In a research article published in the International Journal of Health Planning and Management, Hagenaars et al. identified the following OECD member nations as having single payer systems:
Government schemes with residence based entitlement (mostly national health service) – Australia, Canada, Denmark, Iceland, Ireland, Italy, Latvia, Portugal, Spain, Sweden, United Kingdom
Compulsory Social Health Insurance – Greece, Hungary, Korea, Luxembourg, Poland, Slovenia, Estonia
Source: Hagenaars, LL, Klazinga, NS, Mueller, M, Morgan, DJ, Jeurissen, PPT. How and why do countries differ in their governance and financing‐related administrative expenditure in health care? An analysis of OECD countries by health care system typology. Int J Health Plann Mgmt. 2018; 33: e263– e278. doi.org/10.1002/hpm.2458
“In the United States, the traditional Medicare program is considered an example of an existing single-payer system for elderly and disabled people, but analysts disagree about whether the entire Medicare program is a single-payer system because private insurers play a significant role in delivering Medicare benefits outside the traditional Medicare program. Medicare beneficiaries can choose to receive benefits under Part A (Hospital Insurance) and Part B (Medical Insurance) in the traditional Medicare program or through one of the private insurers participating in the Medicare Advantage program. Those private insurers compete for enrollees with each other and with the traditional Medicare program, and they accept both the responsibility and the financial risk of providing Medicare benefits. The Medicare prescription drug program (Part D) is delivered exclusively by private insurers.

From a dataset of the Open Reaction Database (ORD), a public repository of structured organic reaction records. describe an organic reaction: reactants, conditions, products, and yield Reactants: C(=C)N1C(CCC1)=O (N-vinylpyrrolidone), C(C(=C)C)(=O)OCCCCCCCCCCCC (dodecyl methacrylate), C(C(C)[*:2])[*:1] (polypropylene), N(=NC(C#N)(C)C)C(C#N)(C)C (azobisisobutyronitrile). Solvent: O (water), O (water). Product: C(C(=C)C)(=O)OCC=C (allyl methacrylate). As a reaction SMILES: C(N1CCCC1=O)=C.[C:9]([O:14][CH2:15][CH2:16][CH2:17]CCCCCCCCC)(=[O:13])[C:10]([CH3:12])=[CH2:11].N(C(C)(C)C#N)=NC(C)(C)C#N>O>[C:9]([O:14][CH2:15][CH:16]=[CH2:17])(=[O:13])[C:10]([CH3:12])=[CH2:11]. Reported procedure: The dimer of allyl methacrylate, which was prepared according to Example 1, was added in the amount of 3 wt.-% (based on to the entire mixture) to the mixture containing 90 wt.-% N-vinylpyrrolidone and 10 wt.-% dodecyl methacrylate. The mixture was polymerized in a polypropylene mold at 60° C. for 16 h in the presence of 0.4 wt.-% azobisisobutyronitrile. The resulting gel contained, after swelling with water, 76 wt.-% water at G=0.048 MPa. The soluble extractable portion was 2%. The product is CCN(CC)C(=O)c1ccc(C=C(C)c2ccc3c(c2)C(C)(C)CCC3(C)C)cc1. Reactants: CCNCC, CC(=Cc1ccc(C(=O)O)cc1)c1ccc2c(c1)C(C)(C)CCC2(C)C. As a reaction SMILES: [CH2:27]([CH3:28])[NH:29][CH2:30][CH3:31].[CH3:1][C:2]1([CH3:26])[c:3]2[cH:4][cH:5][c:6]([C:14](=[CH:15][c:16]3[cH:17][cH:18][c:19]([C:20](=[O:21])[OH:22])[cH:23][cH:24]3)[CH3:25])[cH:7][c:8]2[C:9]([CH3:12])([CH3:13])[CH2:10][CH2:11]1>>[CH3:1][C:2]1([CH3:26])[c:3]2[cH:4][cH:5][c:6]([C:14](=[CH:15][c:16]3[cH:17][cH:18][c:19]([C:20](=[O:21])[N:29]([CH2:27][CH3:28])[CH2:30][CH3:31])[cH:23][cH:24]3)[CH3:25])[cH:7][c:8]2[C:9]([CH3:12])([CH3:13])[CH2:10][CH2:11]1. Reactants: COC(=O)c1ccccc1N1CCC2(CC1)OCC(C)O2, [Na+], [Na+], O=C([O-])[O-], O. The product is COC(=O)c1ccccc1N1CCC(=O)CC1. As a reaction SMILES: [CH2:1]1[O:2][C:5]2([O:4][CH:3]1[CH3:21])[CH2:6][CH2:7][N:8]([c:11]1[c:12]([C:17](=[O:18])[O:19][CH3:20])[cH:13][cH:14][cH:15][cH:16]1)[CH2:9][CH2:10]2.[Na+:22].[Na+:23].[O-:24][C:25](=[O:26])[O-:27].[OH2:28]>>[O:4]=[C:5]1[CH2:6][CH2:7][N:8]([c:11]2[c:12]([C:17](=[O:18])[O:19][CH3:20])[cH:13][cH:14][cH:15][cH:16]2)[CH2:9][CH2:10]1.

“Australia, Canada, Denmark, England, Sweden, and Taiwan are among the countries that are typically considered to have single-payer systems. Although some design features vary across those systems, they all achieve universal coverage by providing eligible people access to a specified set of health services regardless of their health status (see Table 1). Other countries, including Germany, the Netherlands, and Switzerland, have achieved universal coverage through highly regulated multipayer systems, in which more than one insurer provides health insurance coverage.”
Source: Congressional Budget Office, Key Design Components and Considerations for Establishing a Single-Payer Health Care System. May 2019.
Selected Resources On Single Payer / “Medicare For All”
A. P. Galvani PhD, et al., The Lancet, 2020: Improving the prognosis of health care in the USA
Cai et al, PLOS Medicine, 2020: Projected costs of single-payer healthcare financing in the United States: A systematic review of economic analyses
Congressional Budget Office, 2019: Key Design Components and Considerations for Establishing a Single-Payer Health Care System
Political Economy Research Institute, 2018: Economic Analysis of Medicare for All
Health Systems Facts is a project of the Real Reporting Foundation. We provide reliable statistics and other data from authoritative sources regarding health systems in the US and several other nations.
Page last updated March 16, 2021 by Doug McVay, Editor.